Serving up Conker Soup and Pinecone Stew
Autumn is my favourite time of year. But even so there can be times when the days are grey and gloomy. At times like that, I’ll set up a pretend picnic for T-Bird and her toys. Her favourite is put together from nature finds we gather. She loves it so much, she calls it a party!
Pretend picnics are such an easy activity, and is so much fun. All you to do need is to go outside and pick up some leaves, sticks, nuts, flowers, stones. Whatever you come across that is either colourful, fragrant, textured or otherwise interesting to the senses.
Playing with crab apples
This time around, we stopped by the community orchard and picked up some little windfall crab apples, as well as a few flowers from the hedgerows. I put the apples inside a wooden apple box I picked up at the local charity shop recently, which amused us both greatly.
T-Bird was intrigued by these and we spent some time talking about how these were real apples, but not good to eat (only for the dolls!). Of course, at some point she couldn’t resist having a bite, and found out the hard way that they really don’t taste good. As I suspected they may be a temptation, I’d taken the precaution of washing them well before putting them out.
Kitchen herbs for sensory play
I often include a few herbs from the kitchen windowsill. Rosemary and Thyme are particularly good because they can be pulled apart in interesting ways and have a strong smell.
If you have any old jars of past-their-best dried herbs, these are great for sprinkling (avoid any strong spices though) – we mostly use them in our mud kitchen outside, but just a teaspoon or two for an inside picnic is easy to hoover up later and really adds to the fun.
Pretend picnic for dolls and toys
Once our selection was laid out, we brought along the guests. Dress code for T-Bird’s dolls is informal, to say the least. One day she’ll let them keep their clothes on… one day…
I’d put the things we collected into some wooden bowls, and included some tools for mixing with – spoons, wooden tongs and scoops. There were various random play cups, plates and bowls for serving with, and a couple of teapots and jugs for ‘pouring’.
As we were inside, and we have a child-unfriendly cream-coloured carpet, I didn’t include any actual liquids, but that didn’t hold T-Bird back from making a mean cup of tea.
Pretty flowers for playing with
Leaves, herbs and flowers were carefully examined, smelt, and shredded, before being sprinkled over conkers and pinecones.
Some of the prettier flowers survived whole to make tiger tea. Longer stems were carefully threaded into the pepper pot holes to make a lovely posy.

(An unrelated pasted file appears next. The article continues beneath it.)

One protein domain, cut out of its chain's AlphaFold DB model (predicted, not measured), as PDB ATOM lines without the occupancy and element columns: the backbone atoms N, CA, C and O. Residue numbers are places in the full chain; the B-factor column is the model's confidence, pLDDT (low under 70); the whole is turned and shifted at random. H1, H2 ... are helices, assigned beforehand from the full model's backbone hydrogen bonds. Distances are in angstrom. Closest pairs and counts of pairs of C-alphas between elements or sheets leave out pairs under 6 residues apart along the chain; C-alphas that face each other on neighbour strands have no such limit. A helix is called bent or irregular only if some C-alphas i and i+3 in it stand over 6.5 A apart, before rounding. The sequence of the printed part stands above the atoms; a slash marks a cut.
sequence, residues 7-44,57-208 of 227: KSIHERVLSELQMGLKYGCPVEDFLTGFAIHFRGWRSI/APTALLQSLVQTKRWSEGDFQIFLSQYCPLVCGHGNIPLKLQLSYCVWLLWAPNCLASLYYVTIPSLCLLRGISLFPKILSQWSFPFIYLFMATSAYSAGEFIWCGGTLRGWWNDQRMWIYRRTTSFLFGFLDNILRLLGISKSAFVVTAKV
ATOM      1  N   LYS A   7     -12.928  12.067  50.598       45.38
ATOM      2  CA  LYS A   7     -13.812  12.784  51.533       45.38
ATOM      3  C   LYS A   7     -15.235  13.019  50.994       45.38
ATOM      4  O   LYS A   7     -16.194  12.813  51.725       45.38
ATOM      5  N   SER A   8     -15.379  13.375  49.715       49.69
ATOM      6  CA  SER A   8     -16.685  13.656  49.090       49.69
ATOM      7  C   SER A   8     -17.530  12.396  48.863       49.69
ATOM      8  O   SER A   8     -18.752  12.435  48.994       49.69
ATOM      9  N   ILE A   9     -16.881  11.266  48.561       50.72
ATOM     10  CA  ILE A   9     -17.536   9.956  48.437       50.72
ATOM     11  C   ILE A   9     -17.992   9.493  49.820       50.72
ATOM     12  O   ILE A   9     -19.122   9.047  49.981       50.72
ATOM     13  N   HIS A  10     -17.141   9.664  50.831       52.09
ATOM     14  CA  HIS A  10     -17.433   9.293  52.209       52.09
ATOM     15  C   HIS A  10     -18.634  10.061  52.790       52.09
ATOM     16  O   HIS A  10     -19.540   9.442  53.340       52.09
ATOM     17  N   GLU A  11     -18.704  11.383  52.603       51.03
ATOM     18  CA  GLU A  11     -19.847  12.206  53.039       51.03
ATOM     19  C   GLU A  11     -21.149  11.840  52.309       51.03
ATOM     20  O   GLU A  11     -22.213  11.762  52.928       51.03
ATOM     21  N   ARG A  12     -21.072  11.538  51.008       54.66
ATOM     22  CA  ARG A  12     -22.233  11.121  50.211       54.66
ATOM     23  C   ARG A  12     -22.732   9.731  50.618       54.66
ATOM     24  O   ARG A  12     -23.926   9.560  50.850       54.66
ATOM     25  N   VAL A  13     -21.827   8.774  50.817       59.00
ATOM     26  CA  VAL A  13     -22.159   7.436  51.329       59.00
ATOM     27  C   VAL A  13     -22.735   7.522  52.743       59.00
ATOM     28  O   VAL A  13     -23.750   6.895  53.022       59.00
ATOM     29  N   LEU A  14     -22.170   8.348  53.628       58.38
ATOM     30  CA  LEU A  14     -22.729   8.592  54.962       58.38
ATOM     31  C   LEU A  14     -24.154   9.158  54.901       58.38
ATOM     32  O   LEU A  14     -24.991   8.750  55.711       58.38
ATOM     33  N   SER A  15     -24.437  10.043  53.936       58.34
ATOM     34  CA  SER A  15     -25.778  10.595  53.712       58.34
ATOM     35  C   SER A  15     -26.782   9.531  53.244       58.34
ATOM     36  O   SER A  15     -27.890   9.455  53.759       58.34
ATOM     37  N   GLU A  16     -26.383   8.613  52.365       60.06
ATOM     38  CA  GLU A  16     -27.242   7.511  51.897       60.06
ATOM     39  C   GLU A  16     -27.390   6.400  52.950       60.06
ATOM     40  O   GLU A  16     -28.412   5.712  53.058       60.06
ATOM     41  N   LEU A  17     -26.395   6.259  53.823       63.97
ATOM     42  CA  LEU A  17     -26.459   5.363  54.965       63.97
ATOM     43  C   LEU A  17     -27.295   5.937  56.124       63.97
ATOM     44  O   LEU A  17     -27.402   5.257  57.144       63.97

Lavender is another great plant to use. Aside from being very fragrant, it can be pulled apart in a very satisfying way to produce little rice-like grains.
When we picked up big brother, G-Man, from school, he was quite disparaging about the idea of a pretend picnic (apparently they’re just for babies…). However the temptation to mix and create was too much for him – as soon as he saw the admittedly superb spread we’d laid out, he decided that some of his toys should be allowed to join in too.
Silver Surfer and assorted Lego minifigures got michelin-star worthy plates of food.
Interestingly, G-Man was much more interested in arranging items in patterns than in the shred-until-destroyed approach his sister took. His creations were all carefully laid out, with each object placed precisely.
We had great fun with this activity. It kept T-Bird (not quite two-years-old) and G-Man (not quite six) occupied both separately and together for well over an hour, yet took hardly any time to prepare – and gathering our supplies was an additional fun activity in itself.
A note about safety.
It’s important to take care when foraging even for pretend picnics as poisonous plants like foxgloves and deadly nightshade are fairly common (and temptingly pretty).
Children are highly likely to put play items into their mouths when mimicking food activities, so I avoided any berries or plants I either knew were irritants/poisonous or that I didn’t know were not poisonous, for obvious reasons.
T-Bird has moved past the mouthing stage now, but I still watched closely to make sure she did not try to eat or put in her mouth any of the potential choking hazards like the apples and conkers (okay, slight fail on the apples, but on the plus side, she now knows what ‘sharp taste’ means!).
Sensory play has great benefits for young children but does need to be supervised closely. Use your common sense when deciding what is appropriate and safe for your child. Even if all you collect are a handful of coloured leaves, daisies and dandelions, they will still make a feast out of it and have plenty of fun!
Weather too nice to play indoors? See how we use our foraged flowers and leaves out in the garden!